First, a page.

It struck me that Mrs. Moon seemed to be in very good spirits. There was a lot of laughter, but I did not focus on the conversation until I suddenly realized they were talking about me. The woman at the table whom I had not recognized was staring at me. She was commenting on my forehead and the shape of my head. She was delighted that my hair had been pulled back for the performance at school. It gave her the opportunity to examine my ears more closely. I could feel my face flush as she cataloged the positive characteristics of my ears: earlobes that were long and fat, a shape that was well proportioned. All this meant longevity and good fortune. …
“So that’s it,” I thought. “I’m being matched.” The Reverend Moon asked me no questions. He made no attempt to engage me in conversation, to determine what I was like. He already knew enough. The unfamiliar woman at dinner, it turned out, was a Buddhist spiritualist, a fortune-teller, who assured the Reverend Moon that I would make a perfect match for Hyo Jin. The woman whom I came to think of as the Buddha Lady was not a member of the Unification Church. It never occurred to me or my parents to ask why the Reverend Moon needed to consult a Buddhist fortune-teller for advice if he was the Lord of the Second Advent, in regular, direct communication with God.
As much as anything about my new life in the True Family, the antipathy between the Moon children and their parents stunned me. Early on, I was disabused of the idea that this was a warm and loving family. …
One morning soon after Hyo Jin’s return, I came to greet True Parents at their breakfast table. I was surprised to see that they had been joined by the Buddha Lady, the Buddhist fortune-teller who had blessed my match to Hyo Jin the previous fall in Seoul. Mrs. Moon urged her to tell us what the future held for Hyo Jin and me. “Nan-sook is a winged white horse. Hyo Jin is a tiger. This is a good match,” she said. “Nan-sook will have a difficult time in life but her fortune is very good. Hyo Jin’s fortune is tied to hers. He can be great only if he sits on Nan-sook’s back and together they fly.”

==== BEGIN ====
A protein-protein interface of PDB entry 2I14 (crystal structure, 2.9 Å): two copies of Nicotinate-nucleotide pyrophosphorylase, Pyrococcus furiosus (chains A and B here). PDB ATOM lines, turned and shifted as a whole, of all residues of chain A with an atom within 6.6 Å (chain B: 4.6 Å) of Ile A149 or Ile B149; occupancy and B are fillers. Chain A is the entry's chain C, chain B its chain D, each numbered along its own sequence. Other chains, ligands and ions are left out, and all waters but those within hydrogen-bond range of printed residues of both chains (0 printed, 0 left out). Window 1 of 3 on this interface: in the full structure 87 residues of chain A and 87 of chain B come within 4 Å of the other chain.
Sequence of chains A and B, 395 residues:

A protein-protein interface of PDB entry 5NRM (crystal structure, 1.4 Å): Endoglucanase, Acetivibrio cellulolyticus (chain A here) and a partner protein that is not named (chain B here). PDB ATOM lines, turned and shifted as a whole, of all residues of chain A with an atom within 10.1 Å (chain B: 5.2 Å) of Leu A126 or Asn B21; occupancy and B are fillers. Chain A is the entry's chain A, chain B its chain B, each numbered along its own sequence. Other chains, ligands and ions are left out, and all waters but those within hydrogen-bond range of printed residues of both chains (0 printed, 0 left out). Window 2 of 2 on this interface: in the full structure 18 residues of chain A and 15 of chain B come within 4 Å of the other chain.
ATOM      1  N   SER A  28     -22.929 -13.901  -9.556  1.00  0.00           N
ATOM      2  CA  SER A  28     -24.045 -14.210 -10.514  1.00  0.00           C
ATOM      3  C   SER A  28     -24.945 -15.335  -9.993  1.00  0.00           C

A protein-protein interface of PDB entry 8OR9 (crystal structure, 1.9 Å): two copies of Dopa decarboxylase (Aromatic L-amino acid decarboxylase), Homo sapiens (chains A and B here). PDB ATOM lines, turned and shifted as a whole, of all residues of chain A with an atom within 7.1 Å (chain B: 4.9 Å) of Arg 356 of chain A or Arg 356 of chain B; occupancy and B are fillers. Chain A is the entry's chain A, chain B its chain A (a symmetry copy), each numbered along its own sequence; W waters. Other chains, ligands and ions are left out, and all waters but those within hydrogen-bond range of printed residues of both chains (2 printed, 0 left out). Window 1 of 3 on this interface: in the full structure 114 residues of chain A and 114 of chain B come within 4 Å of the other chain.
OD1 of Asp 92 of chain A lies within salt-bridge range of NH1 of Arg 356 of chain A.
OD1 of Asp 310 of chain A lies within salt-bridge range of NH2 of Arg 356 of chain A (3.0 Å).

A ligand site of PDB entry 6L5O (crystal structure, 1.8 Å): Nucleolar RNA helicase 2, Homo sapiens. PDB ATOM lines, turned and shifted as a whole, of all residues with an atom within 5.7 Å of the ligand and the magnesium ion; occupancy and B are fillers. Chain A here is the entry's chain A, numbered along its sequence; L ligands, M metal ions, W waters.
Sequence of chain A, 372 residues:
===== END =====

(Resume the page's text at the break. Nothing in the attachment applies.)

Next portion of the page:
Mrs. Moon was so pleased by the Buddha Lady’s optimistic forecast that she went out and bought me a diamond-and-emerald ring – the fortune-teller had told her that green was my lucky color. A few days later the Buddha Lady came to see me secretly at Cottage House. “Please remember me when you are a very powerful woman,” she said. “Remember the good fortune I saw ahead for you.”
What lay ahead for me was nothing like what the Buddha Lady foresaw. Hyo Jin was furious that his parents had interfered in his love life, but he was also a realist. He was in no position to follow his lover to California. He had no money, no job, no high school diploma, no means of support besides his parents. In the end, Hyo Jin was all talk. True love paled next to the prospect of being cut off from Father’s money.
Hyo Jin and this girlfriend would continue to correspond for years. He often left her love letters out in the open for me to find. When Hyo Jin learned that she had moved in with a new lover in Los Angeles in 1984, he was so distraught that he shaved his head.”
Kim Myung-hui: “Leader Moon liked fortunetellers. He was close to an old man called Myung-Hak Lee who served as a professional fortuneteller in Insa-dong, Jonno-gu in the early 1960s.
Mr. Lee provided fortunetelling services for the Blessed Families of the Unification Church (couples who took part in the marriage ceremonies officiated by leader Moon). Following the fortuneteller’s advice, leader Moon matched the 36 couples and the 72 couples. Elder Song was the person who ran the errand of fortunetelling.
Leader Moon carried out the matching ceremonies of bonding the men and women together according to the fortuneteller’s judgments. He made matches if fortuneteller Lee said they were good together, or vice versa. Those blind believers did not understand that they were not matched by leader Moon, who was said to know everything about them, but rather they were matched by the fortuneteller.
We can hardly understand the spiritual abuse of leader Moon of the Unification Church, which says it serves God and pursues His will. He is a master of deception because he advertises that even Satanic outsiders testify to the decisions made by leader Moon in the Unification Church.
Why have many blessed families left and divorced after the choices and matching by the famous fortuneteller and the Lord of the Second Advent?”
The Identity of Sun Myung Moon by Kim Myung-hui (published in 1987)
▲ On February 20, 1984, Moon married his dead son, Heung-jin, to the daughter of Pak Bo Hi. Hoon-sook can be seen holding a photo of her ‘husband’. The idea of marrying two dead people together – or even a dead person to a living person – is rooted in Korean shamanism.